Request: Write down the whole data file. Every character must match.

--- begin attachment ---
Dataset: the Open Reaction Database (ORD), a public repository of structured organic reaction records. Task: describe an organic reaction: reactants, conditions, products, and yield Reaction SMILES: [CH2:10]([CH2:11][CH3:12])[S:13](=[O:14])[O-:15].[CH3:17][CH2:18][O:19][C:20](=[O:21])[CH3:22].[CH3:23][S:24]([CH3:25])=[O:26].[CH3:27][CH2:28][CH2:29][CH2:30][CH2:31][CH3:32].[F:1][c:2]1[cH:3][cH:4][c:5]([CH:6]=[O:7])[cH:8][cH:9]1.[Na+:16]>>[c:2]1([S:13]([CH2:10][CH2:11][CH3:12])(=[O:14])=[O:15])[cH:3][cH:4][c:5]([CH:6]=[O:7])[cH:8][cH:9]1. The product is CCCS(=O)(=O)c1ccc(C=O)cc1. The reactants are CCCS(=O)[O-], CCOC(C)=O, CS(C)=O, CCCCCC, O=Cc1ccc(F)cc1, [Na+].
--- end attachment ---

Dataset: the Open Reaction Database (ORD), a public repository of structured organic reaction records. Task: describe an organic reaction: reactants, conditions, products, and yield Reaction SMILES: [CH2:10]([CH2:11][CH3:12])[S:13](=[O:14])[O-:15].[CH3:17][CH2:18][O:19][C:20](=[O:21])[CH3:22].[CH3:23][S:24]([CH3:25])=[O:26].[CH3:27][CH2:28][CH2:29][CH2:30][CH2:31][CH3:32].[F:1][c:2]1[cH:3][cH:4][c:5]([CH:6]=[O:7])[cH:8][cH:9]1.[Na+:16]>>[c:2]1([S:13]([CH2:10][CH2:11][CH3:12])(=[O:14])=[O:15])[cH:3][cH:4][c:5]([CH:6]=[O:7])[cH:8][cH:9]1. The product is CCCS(=O)(=O)c1ccc(C=O)cc1. The reactants are CCCS(=O)[O-], CCOC(C)=O, CS(C)=O, CCCCCC, O=Cc1ccc(F)cc1, [Na+].